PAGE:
Spain's first publicly funded LGBTI asylum center

Video Credit: Reuters - Politics
Published on December 15, 2020 - Duration: 01:56s

Spain's first publicly funded LGBTI asylum center

A trans woman seeking asylum in Spain is welcoming the country's first publicly funded LGBTI reception center.

Emily Wither reports.


Spain's first publicly funded LGBTI asylum center

PLEASE NOTE: THIS VIDEO HAS BEEN AMENDED TO CLARIFY THAT JEISY CAROLINA ESCORCIA IS NOT CURRENTLY RESIDING AT THE LGBTI RECEPTION CENTER.

Jeisy Carolina Escorcia is a trans woman from Colombia.

She's applying for international protection in Spain, which has recently opened its first publicly funded reception center for LGBTI asylum seekers.

She doesn’t use the center itself.

It opened after she first arrived in Spain, but she’s grateful that it will be an asset to others like her who follow.

"More than 70 countries still prosecute LGBT people over their sexual orientation and gender identity, and finding a place that welcomes you, with people who also experience a different gender diversity, a different sexual orientation, allows you to integrate into the country more easily." Jeisy fled from Colombia where she suffered gender violence, says she was mistreated by her employer and had no support from her family.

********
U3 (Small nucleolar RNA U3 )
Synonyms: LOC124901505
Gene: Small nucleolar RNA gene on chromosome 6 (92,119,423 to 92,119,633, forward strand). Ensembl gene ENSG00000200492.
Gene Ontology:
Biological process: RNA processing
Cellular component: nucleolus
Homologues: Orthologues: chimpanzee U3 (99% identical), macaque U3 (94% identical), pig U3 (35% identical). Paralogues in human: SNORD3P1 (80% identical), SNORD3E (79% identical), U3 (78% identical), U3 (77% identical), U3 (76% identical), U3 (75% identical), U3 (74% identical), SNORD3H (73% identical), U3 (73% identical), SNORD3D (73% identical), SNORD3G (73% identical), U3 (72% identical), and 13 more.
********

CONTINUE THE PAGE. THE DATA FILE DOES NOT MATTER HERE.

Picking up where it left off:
This center near the capital can house up to 20 international protection applicants.

Its advocates hope it will help guarantee human rights for LGBTI applicants and facilitate their integration and inclusion in society.

Jeisy says it's been hard to find professionals that really understand her.

Melisa de la Torre, the center's coordinator lives at the facility, and interacts with the residents daily.

"At first, when they arrive they are a little fearful in this different space.

They are friends among each other, they are finding a nucleus and a social network they can rely on, people who are going through the same moment as they are.

Suddenly it's like the feeling of being at home, of being in a safe place, which is what we want to convey at all times." For Jeisy the new center gives others an opportunity to integrate without suffering what she had to go through.

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